Djibouti: The tiny country where worlds meet
This blog is partly driven by my love of Birmingham’s multiculturalism and a desire to see how many countries’ food and culture I can experience without ever leaving the conurbation. Over the weeks I have found many fun little niche shops and restaurants, but Djibouti has stumped me. I guess it’s not surprising — Djibouti has less people than Birmingham and the smallest population in Africa — and I presume that Djiboutians have trouble finding Brummies selling potato scallops.
But what I did find was that there are many links between our two lands… Djibouti is also multi-ethnic with Somalis, Afar, Yemini Arabs, Ethiopians and Europeans all living together. This is partly because it is only 18 miles between Djibouti and Yemen (the same distance from my home to Coventry). At one point there was even talk of building a bridge between Asia and Africa. Of course such nation building projects are on hold due to the tragic war that has engulfed Yemen over the last decade…
Unlike Birmingham, Djibouti is a trading port and because of the French colonial period, its food is a melange of foods from other countries. The 10 dishes you need to try includes samosas (known as Sambuussa,) Ethiopian bread, skoudehkaris (the food I cooked this week — similar to a biriani), sabayaad (like the msemen we ate in Algeria), and ful medames from Egypt. I can also highly recommend the national desert, banana fritters. We bought the msemen from Moseley’s I&M Deli which does traditional Moroccan food and perhaps the best pizza in Birmingham. All of this we washed down with Chai, for apparently Djibouti drinks more tea per head than the Brits.
For music I found the Dancing Devils of Djibouti which has a real cross cultural feel to it, kind of like Radio Tarifa who play music from the area of Spain closest to Africa (if you ignore Ceuta!) You can also find a playlist of old Djiboutian songs here.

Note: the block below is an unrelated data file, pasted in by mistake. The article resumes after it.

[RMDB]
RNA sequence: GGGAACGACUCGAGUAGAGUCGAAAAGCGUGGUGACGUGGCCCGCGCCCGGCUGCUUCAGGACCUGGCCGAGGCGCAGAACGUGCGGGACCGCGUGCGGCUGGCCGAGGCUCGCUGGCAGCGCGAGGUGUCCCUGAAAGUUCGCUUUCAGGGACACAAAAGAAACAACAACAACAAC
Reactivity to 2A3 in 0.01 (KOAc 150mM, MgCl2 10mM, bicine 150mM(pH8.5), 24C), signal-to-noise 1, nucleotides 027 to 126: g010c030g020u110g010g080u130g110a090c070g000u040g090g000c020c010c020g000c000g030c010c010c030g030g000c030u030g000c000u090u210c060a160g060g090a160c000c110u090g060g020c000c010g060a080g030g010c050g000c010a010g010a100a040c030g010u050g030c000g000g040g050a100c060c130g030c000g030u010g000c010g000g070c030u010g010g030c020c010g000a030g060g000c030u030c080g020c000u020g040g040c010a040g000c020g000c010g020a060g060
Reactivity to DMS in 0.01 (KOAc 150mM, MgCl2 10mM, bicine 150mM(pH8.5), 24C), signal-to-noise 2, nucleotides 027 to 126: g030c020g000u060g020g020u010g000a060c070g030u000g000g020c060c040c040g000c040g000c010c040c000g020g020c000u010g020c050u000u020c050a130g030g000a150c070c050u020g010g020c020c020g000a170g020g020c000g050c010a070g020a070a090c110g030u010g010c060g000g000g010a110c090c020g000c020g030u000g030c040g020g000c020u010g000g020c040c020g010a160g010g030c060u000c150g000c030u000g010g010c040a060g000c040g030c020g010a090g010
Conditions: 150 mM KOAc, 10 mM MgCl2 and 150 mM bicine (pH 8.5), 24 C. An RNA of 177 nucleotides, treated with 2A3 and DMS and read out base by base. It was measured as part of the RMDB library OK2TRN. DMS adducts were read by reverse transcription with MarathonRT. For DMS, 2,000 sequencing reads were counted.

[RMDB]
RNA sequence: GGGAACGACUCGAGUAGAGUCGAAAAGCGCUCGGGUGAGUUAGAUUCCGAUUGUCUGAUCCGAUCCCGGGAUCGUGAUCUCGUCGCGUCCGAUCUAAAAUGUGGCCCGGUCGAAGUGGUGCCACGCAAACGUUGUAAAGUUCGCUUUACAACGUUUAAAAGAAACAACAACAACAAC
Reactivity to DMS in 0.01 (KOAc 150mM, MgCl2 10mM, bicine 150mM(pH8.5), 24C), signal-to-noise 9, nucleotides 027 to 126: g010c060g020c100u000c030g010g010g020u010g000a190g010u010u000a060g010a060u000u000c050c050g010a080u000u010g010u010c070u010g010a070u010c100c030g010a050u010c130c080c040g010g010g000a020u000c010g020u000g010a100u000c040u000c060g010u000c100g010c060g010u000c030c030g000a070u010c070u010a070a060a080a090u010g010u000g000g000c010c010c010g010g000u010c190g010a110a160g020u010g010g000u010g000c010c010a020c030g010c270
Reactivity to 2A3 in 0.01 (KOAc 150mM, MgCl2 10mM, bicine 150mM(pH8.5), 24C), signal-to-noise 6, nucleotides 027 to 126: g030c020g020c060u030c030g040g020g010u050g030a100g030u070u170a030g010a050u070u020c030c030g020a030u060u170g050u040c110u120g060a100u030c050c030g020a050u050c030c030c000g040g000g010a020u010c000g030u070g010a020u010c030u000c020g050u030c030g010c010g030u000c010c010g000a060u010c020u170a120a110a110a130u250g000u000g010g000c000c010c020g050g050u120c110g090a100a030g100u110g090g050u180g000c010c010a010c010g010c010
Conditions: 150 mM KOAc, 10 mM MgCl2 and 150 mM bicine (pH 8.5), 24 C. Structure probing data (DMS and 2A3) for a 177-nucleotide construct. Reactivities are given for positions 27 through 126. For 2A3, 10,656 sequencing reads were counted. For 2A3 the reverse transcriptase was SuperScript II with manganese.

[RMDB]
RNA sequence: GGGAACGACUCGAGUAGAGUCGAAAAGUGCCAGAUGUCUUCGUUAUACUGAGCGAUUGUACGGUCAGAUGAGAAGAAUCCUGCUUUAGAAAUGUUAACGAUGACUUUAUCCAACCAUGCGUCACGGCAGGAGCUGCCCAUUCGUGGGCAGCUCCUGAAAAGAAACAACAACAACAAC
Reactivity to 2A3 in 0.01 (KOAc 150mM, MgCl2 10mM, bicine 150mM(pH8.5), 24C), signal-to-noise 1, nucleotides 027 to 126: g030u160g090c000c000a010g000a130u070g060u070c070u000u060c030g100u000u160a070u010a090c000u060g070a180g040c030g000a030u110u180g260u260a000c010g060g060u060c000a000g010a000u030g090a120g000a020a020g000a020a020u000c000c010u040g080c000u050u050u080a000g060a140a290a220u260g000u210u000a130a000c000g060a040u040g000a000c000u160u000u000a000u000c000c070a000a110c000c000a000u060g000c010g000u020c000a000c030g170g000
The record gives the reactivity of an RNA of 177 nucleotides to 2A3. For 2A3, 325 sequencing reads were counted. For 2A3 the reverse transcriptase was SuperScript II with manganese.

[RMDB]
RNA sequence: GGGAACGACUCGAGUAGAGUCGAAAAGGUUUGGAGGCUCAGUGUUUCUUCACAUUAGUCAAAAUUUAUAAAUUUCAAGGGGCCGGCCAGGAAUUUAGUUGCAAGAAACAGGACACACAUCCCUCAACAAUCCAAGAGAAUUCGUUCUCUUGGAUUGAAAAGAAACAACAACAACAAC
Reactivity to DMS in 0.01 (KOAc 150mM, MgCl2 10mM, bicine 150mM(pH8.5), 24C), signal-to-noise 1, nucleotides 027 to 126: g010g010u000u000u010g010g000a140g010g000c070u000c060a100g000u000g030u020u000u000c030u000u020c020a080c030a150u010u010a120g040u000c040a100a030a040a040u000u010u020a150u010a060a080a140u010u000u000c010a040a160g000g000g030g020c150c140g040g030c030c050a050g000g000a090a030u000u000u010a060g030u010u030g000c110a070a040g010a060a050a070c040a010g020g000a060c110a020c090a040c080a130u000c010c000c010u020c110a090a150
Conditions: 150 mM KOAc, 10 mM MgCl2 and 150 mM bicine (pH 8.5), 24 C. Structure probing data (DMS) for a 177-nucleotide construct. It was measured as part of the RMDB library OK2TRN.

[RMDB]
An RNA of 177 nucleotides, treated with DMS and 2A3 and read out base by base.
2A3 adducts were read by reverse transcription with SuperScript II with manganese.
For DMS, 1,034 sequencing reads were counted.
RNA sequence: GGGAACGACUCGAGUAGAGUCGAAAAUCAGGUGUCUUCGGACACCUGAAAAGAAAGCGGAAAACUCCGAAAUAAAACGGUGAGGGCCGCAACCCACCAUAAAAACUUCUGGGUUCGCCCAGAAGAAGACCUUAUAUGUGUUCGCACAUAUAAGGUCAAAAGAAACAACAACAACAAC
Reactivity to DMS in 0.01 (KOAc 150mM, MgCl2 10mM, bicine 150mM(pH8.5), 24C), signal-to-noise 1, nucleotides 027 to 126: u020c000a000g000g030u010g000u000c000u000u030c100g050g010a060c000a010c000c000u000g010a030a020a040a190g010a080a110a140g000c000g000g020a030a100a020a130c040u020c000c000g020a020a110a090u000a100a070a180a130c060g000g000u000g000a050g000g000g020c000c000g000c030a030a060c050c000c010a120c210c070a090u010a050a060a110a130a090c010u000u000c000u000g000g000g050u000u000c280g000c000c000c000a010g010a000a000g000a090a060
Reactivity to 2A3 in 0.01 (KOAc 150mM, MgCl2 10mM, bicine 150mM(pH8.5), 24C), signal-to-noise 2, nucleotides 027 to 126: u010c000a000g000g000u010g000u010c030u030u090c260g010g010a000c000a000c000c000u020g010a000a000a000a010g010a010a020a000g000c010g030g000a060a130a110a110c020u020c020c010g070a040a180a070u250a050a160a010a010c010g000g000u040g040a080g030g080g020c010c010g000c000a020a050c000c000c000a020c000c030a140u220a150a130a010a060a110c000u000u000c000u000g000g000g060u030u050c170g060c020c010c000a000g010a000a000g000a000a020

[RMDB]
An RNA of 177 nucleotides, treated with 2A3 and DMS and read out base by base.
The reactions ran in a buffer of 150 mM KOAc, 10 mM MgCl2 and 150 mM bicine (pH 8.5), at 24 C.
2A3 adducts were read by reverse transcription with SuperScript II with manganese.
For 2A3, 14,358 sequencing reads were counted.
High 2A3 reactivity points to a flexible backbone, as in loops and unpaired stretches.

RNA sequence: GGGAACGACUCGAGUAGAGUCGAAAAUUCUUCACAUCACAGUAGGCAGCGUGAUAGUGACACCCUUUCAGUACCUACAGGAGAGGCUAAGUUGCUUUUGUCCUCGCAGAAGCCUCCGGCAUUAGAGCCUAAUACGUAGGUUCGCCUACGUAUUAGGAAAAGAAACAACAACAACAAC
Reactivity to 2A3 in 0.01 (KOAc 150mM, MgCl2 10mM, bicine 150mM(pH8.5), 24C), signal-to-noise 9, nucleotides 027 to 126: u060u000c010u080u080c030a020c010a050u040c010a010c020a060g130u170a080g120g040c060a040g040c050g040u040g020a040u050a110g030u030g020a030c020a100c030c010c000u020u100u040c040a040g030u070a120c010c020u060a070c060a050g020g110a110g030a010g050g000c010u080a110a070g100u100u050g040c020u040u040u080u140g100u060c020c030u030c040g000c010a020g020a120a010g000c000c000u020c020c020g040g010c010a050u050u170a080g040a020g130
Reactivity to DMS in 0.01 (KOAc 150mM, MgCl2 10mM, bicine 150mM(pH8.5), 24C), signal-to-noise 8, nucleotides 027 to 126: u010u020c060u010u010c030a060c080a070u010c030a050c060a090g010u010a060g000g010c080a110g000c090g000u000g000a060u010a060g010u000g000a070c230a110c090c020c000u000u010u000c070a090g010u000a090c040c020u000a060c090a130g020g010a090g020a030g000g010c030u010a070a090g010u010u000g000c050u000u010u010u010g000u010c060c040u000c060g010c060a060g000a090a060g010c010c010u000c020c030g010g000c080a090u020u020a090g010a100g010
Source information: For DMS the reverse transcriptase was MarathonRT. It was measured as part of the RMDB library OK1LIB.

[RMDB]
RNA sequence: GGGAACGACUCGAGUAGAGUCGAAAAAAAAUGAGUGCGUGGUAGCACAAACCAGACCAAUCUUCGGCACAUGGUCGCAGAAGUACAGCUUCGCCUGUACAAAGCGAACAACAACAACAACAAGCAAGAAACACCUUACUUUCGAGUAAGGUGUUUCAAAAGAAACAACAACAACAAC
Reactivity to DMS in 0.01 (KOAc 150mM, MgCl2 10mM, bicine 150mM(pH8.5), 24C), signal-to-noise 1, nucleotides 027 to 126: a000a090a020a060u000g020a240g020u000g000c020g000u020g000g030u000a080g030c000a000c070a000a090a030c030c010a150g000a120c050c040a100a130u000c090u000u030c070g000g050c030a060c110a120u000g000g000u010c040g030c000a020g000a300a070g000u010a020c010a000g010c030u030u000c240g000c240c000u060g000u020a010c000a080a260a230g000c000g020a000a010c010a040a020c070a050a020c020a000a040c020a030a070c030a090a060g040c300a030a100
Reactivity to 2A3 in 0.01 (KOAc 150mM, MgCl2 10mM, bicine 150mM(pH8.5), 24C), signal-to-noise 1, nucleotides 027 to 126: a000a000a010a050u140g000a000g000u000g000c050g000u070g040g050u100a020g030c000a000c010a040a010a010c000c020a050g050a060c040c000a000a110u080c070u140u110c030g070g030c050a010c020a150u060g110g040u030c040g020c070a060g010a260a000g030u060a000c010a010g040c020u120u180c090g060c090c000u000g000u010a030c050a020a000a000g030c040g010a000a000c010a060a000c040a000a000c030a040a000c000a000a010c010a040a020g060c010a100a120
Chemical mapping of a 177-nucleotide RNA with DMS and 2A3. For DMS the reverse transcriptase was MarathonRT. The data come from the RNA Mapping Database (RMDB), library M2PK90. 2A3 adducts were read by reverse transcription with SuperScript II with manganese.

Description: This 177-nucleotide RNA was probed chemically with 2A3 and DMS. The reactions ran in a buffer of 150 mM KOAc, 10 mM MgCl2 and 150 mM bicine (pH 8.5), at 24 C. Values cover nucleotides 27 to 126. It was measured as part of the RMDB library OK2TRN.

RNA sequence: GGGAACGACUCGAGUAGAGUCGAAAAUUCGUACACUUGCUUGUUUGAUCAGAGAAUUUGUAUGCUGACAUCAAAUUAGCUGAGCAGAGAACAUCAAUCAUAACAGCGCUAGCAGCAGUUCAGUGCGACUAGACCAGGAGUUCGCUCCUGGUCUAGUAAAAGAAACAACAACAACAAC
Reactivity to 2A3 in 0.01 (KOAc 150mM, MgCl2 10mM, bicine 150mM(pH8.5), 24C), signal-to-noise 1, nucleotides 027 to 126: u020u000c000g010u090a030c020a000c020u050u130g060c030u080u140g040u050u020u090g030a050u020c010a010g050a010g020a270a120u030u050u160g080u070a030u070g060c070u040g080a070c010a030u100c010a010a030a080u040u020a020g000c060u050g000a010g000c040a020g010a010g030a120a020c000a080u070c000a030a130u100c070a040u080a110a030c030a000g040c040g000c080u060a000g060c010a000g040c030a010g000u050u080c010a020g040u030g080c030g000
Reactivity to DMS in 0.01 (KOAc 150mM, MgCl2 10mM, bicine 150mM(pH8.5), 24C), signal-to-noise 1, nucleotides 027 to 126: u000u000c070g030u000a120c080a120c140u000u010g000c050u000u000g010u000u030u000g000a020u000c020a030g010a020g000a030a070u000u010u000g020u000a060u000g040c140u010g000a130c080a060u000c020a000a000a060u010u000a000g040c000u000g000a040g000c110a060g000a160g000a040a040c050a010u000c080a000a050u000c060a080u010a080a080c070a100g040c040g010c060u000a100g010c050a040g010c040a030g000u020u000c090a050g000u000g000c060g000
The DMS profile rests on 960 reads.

So far then Djibouti has been a rare treat… the food was great, as was the music and the tea… but then the book let the whole side down. I plumped for Passage of Tears, by Abdourahman A. Waberi, a book that weaves history, politics and religion together. Its heart is the tale of a man who has left both Djibouti and his twin behind and set up a new life in Montreal. He returns to his homeland at the behest of a shadowy economic intelligence company and finds his brother is now a Jihadist. So far, so good, but as if this story wasn’t complex enough it starts to weave in the story of German philosopher Walter Benjamin. This was one step too far for me, and for the first time in a while the book was a struggle to get through. At least it was short, and at least I now know that the strip of water between Asia and Africa is known as the passage of tears.
The film Dhalinyaro: Djiboutian youth, was quite a contrast. It is about three women coming of age and deciding what to do with their lives. One is from a poor background, one from a religious family and one is rich. They all need to decide whether they are staying around and going to Djibouti University or whether they are leaving for the excitement of Paris. It’s an easy watch and nice to see that their problems are pretty much the same as 18 year-olds everywhere. We truly have more in common than differences, and it is a pleasure to have spent a week in a land where difference can be enjoyed and cultures shared.
But none the less it is time to bid farewell to this tiny land and say hello to the even smaller Island of Dominica.